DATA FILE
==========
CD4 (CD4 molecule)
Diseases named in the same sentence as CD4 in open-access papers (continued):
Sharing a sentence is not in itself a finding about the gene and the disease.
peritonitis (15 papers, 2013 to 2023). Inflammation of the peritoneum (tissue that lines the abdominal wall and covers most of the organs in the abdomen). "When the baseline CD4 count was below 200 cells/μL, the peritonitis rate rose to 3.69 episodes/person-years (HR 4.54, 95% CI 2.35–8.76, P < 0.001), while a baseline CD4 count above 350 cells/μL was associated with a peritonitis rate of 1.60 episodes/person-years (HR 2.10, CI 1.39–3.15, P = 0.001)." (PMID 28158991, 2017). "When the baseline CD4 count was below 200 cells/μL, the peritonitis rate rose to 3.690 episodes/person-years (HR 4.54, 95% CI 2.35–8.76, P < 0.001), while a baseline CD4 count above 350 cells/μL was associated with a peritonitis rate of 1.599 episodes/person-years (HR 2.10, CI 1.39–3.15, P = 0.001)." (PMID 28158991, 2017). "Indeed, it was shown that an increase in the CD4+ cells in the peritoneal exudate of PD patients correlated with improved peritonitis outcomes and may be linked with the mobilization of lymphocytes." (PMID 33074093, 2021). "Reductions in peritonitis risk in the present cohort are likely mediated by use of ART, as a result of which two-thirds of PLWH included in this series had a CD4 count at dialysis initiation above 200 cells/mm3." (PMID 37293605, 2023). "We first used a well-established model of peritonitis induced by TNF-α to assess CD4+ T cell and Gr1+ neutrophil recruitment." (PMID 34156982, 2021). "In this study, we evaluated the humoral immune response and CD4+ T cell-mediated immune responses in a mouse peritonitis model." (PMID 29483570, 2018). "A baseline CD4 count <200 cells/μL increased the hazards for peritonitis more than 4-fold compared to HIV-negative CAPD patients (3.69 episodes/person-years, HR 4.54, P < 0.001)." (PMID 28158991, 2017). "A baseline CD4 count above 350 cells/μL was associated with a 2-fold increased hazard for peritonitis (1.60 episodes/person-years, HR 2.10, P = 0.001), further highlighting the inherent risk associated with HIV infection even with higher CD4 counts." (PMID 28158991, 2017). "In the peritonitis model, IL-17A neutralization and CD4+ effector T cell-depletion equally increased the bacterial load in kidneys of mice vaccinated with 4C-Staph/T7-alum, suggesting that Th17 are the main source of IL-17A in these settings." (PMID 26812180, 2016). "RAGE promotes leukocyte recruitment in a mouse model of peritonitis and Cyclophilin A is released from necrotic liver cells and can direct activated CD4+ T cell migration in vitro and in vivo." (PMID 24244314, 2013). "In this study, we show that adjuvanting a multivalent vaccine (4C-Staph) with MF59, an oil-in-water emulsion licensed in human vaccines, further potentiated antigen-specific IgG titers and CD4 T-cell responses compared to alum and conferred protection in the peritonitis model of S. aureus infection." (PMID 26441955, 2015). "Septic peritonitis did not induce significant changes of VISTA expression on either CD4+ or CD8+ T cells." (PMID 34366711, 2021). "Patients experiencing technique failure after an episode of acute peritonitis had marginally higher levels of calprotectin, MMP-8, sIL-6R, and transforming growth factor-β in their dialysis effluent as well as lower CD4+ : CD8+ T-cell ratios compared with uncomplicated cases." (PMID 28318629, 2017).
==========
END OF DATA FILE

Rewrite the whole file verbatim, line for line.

CD4 (CD4 molecule)
Diseases named in the same sentence as CD4 in open-access papers (continued):
Sharing a sentence is not in itself a finding about the gene and the disease.
peritonitis (15 papers, 2013 to 2023). Inflammation of the peritoneum (tissue that lines the abdominal wall and covers most of the organs in the abdomen). "When the baseline CD4 count was below 200 cells/μL, the peritonitis rate rose to 3.69 episodes/person-years (HR 4.54, 95% CI 2.35–8.76, P < 0.001), while a baseline CD4 count above 350 cells/μL was associated with a peritonitis rate of 1.60 episodes/person-years (HR 2.10, CI 1.39–3.15, P = 0.001)." (PMID 28158991, 2017). "When the baseline CD4 count was below 200 cells/μL, the peritonitis rate rose to 3.690 episodes/person-years (HR 4.54, 95% CI 2.35–8.76, P < 0.001), while a baseline CD4 count above 350 cells/μL was associated with a peritonitis rate of 1.599 episodes/person-years (HR 2.10, CI 1.39–3.15, P = 0.001)." (PMID 28158991, 2017). "Indeed, it was shown that an increase in the CD4+ cells in the peritoneal exudate of PD patients correlated with improved peritonitis outcomes and may be linked with the mobilization of lymphocytes." (PMID 33074093, 2021). "Reductions in peritonitis risk in the present cohort are likely mediated by use of ART, as a result of which two-thirds of PLWH included in this series had a CD4 count at dialysis initiation above 200 cells/mm3." (PMID 37293605, 2023). "We first used a well-established model of peritonitis induced by TNF-α to assess CD4+ T cell and Gr1+ neutrophil recruitment." (PMID 34156982, 2021). "In this study, we evaluated the humoral immune response and CD4+ T cell-mediated immune responses in a mouse peritonitis model." (PMID 29483570, 2018). "A baseline CD4 count <200 cells/μL increased the hazards for peritonitis more than 4-fold compared to HIV-negative CAPD patients (3.69 episodes/person-years, HR 4.54, P < 0.001)." (PMID 28158991, 2017). "A baseline CD4 count above 350 cells/μL was associated with a 2-fold increased hazard for peritonitis (1.60 episodes/person-years, HR 2.10, P = 0.001), further highlighting the inherent risk associated with HIV infection even with higher CD4 counts." (PMID 28158991, 2017). "In the peritonitis model, IL-17A neutralization and CD4+ effector T cell-depletion equally increased the bacterial load in kidneys of mice vaccinated with 4C-Staph/T7-alum, suggesting that Th17 are the main source of IL-17A in these settings." (PMID 26812180, 2016). "RAGE promotes leukocyte recruitment in a mouse model of peritonitis and Cyclophilin A is released from necrotic liver cells and can direct activated CD4+ T cell migration in vitro and in vivo." (PMID 24244314, 2013). "In this study, we show that adjuvanting a multivalent vaccine (4C-Staph) with MF59, an oil-in-water emulsion licensed in human vaccines, further potentiated antigen-specific IgG titers and CD4 T-cell responses compared to alum and conferred protection in the peritonitis model of S. aureus infection." (PMID 26441955, 2015). "Septic peritonitis did not induce significant changes of VISTA expression on either CD4+ or CD8+ T cells." (PMID 34366711, 2021). "Patients experiencing technique failure after an episode of acute peritonitis had marginally higher levels of calprotectin, MMP-8, sIL-6R, and transforming growth factor-β in their dialysis effluent as well as lower CD4+ : CD8+ T-cell ratios compared with uncomplicated cases." (PMID 28318629, 2017).